We entreat you, O Lord.


That we may be bound together by your Holy Spirit in the communion of Blessed Mary the Bearer of God, Blessed Matthew our patron, Blessed William, whom we commemorate today, and all your saints, entrusting one another and all our life to Christ,

We entreat you, O Lord.


Collect of the Day: Proper 15

[BCP, p. 232]


Almighty God, you have given your only Son to be for us a sacrifice for sin, and also an example of godly life: Give us grace to receive thankfully the fruits of his redeeming work, and to follow daily in the blessed steps of his most holy life; through Jesus Christ your Son our Lord, who lives and reigns with you and the Holy Spirit, one God, now and for ever. Amen.


Collect of the Day: William Porcher DuBose, Priest (d. 1918)

[Lesser Feasts and Fasts 2018, p. 362 (pre-publication)]


Almighty God, you gave to your servant William Porcher DuBose special gifts of grace to understand the Scriptures and to teach the truth as it is in Christ Jesus: Grant that by this teaching we may know you, the one true God, and Jesus Christ whom you have sent; who lives and reigns with you and the Holy Spirit, one God, now and for ever. Amen.


A Collect for Aid against Perils

[BCP, p. 123]


Be our light in the darkness, O Lord, and in your great mercy defend us from all perils and dangers of this night; for the love of your only Son, our Savior Jesus Christ. Amen.


Prayer for Mission

[BCP, p. 124]


Keep watch, dear Lord, with those who work, or watch, or weep this night, and give your angels charge over those who sleep. Tend the sick, Lord Christ; give rest to the weary, bless the dying, soothe the suffering, pity the afflicted, shield the joyous; and all for your love's sake. Amen.


Offer your own intercessions and thanksgivings.


The General Thanksgiving

[BCP, p. 125]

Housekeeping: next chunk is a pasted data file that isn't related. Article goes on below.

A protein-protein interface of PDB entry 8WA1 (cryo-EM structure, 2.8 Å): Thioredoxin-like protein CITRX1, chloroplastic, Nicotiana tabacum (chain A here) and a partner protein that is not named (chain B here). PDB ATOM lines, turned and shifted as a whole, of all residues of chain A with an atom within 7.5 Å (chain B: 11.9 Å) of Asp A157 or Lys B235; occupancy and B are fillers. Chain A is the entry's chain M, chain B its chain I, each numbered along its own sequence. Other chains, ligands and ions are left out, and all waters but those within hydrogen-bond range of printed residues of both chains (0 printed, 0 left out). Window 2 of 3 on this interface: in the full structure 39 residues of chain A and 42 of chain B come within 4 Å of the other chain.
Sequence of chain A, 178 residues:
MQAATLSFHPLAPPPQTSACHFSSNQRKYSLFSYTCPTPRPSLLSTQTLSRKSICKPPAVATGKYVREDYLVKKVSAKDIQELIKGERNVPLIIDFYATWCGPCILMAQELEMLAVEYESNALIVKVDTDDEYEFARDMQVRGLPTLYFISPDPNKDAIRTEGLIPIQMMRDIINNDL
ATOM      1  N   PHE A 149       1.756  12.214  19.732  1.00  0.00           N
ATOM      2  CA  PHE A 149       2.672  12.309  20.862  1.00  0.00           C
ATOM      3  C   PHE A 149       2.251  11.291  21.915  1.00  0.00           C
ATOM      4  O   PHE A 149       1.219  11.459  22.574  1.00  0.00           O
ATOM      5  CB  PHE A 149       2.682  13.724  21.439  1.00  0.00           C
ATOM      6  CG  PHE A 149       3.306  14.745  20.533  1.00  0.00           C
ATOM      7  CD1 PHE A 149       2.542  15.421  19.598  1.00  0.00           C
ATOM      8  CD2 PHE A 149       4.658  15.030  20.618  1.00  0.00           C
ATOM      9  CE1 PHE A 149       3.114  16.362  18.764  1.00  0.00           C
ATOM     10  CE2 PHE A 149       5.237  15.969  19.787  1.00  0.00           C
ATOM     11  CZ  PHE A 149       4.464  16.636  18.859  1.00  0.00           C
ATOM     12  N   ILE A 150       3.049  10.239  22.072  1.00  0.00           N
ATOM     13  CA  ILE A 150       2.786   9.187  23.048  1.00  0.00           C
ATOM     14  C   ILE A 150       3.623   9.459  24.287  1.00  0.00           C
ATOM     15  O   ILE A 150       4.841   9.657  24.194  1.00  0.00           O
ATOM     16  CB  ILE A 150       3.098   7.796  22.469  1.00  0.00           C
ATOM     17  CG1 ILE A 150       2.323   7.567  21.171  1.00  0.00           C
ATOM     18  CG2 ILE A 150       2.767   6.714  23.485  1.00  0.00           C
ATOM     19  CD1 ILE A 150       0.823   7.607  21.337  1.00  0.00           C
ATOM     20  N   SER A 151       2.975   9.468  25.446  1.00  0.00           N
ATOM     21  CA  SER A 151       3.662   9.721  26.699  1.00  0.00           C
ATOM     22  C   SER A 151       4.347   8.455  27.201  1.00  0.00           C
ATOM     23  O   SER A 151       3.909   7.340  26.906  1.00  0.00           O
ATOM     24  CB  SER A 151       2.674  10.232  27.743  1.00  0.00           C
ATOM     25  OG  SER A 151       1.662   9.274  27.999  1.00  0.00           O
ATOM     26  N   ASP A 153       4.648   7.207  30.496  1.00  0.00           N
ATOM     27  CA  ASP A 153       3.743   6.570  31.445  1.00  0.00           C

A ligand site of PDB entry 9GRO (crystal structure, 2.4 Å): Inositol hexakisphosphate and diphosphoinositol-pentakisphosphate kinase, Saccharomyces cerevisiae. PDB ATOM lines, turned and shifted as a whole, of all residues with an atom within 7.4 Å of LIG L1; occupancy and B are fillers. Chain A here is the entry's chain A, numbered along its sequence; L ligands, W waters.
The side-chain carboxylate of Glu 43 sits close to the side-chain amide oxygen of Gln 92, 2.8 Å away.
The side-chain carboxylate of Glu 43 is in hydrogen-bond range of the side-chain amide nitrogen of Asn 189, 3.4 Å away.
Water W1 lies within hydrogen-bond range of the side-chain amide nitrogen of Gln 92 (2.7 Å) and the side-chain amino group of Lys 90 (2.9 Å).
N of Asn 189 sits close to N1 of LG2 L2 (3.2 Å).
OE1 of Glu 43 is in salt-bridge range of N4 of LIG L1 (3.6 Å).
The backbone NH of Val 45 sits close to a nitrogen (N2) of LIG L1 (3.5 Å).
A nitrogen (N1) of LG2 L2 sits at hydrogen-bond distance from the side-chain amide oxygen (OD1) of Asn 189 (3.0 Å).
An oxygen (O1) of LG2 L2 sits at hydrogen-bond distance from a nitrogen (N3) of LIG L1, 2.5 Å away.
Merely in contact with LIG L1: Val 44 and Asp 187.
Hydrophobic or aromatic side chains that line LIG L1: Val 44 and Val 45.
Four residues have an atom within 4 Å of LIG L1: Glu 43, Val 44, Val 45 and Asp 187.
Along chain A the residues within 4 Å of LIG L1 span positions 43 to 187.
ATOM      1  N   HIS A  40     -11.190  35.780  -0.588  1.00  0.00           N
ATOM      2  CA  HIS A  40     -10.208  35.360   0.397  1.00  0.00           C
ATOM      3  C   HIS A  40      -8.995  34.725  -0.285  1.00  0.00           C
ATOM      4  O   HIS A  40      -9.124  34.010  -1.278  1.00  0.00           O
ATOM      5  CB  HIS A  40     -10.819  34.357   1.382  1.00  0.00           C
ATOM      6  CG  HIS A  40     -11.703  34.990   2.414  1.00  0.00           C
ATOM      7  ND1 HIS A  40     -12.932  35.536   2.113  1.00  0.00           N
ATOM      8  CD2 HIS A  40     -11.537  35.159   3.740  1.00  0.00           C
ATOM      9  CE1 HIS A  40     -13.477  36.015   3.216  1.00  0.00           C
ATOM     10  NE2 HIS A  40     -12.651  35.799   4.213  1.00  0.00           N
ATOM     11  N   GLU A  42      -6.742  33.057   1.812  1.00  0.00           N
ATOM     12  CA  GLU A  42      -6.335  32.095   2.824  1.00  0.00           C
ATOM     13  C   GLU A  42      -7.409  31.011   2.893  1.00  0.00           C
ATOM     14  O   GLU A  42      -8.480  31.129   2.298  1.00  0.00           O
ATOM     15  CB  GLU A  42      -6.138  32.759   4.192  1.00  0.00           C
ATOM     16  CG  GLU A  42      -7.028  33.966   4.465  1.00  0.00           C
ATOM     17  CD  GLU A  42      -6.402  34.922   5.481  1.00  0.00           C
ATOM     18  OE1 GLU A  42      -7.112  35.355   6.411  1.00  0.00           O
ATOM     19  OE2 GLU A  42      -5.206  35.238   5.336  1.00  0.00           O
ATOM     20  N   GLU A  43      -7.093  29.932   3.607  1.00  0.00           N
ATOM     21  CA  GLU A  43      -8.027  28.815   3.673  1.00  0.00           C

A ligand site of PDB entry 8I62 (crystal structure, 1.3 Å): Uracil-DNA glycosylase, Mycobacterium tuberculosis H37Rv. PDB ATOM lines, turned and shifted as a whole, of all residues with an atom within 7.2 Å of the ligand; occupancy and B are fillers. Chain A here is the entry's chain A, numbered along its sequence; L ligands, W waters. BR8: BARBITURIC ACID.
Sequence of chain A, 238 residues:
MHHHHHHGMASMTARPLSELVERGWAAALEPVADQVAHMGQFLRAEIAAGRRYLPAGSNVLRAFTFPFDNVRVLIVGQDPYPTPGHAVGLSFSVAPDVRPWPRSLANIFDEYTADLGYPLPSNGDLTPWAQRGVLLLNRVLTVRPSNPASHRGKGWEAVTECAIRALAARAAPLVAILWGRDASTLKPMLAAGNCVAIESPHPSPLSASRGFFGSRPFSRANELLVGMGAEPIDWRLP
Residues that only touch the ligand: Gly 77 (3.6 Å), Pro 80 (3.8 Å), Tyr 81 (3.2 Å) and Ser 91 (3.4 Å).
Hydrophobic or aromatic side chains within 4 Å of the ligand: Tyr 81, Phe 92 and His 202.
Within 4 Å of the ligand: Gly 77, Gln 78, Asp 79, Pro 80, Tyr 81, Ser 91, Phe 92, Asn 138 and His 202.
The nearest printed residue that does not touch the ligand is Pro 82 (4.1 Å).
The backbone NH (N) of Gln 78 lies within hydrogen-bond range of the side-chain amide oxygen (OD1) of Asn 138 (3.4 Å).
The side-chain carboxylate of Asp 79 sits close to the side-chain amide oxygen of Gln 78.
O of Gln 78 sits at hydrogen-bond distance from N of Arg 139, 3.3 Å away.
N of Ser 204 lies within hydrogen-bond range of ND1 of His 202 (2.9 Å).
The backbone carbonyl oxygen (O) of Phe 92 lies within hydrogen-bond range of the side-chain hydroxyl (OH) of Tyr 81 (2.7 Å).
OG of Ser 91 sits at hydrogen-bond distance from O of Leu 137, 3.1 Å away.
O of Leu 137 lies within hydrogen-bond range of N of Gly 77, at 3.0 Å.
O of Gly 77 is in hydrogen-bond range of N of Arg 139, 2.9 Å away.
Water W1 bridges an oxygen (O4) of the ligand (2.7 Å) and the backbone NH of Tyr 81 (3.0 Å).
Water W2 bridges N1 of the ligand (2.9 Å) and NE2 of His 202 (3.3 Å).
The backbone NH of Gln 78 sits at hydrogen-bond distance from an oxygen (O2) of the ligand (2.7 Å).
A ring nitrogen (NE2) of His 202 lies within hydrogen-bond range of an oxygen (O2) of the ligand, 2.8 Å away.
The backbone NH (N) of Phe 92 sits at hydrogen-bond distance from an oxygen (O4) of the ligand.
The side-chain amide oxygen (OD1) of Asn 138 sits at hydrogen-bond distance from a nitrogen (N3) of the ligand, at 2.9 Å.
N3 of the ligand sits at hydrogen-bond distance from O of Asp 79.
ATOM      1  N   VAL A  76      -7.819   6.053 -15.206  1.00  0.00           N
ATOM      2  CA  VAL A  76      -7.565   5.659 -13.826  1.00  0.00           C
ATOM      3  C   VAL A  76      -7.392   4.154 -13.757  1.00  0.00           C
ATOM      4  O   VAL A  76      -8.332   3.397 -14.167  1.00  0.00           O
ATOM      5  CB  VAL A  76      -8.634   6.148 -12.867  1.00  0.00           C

Almighty God, Father of all mercies,

we your unworthy servants give you humble thanks

for all your goodness and loving-kindness

to us and to all whom you have made.

We bless you for our creation, preservation,

and all the blessings of this life;

but above all for your immeasurable love

in the redemption of the world by our Lord Jesus Christ;

for the means of grace, and for the hope of glory.

And, we pray, give us such an awareness of your mercies,

that with truly thankful hearts we may show forth your praise,

not only with our lips, but in our lives,

by giving up our selves to your service,

and by walking before you

in holiness and righteousness all our days;

through Jesus Christ our Lord,

to whom, with you and the Holy Spirit,

be honor and glory throughout all ages. Amen.


A Prayer of St. Chrysostom

[BCP, p. 126]


Almighty God, you have given us grace at this time with one accord to make our common supplication to you; and you have promised through your well-beloved Son that when two or three are gathered together in his Name you will be in the midst of them: Fulfill now, O Lord, our desires and petitions as may be best for us; granting us in this world knowledge of your truth, and in the age to come life everlasting. Amen.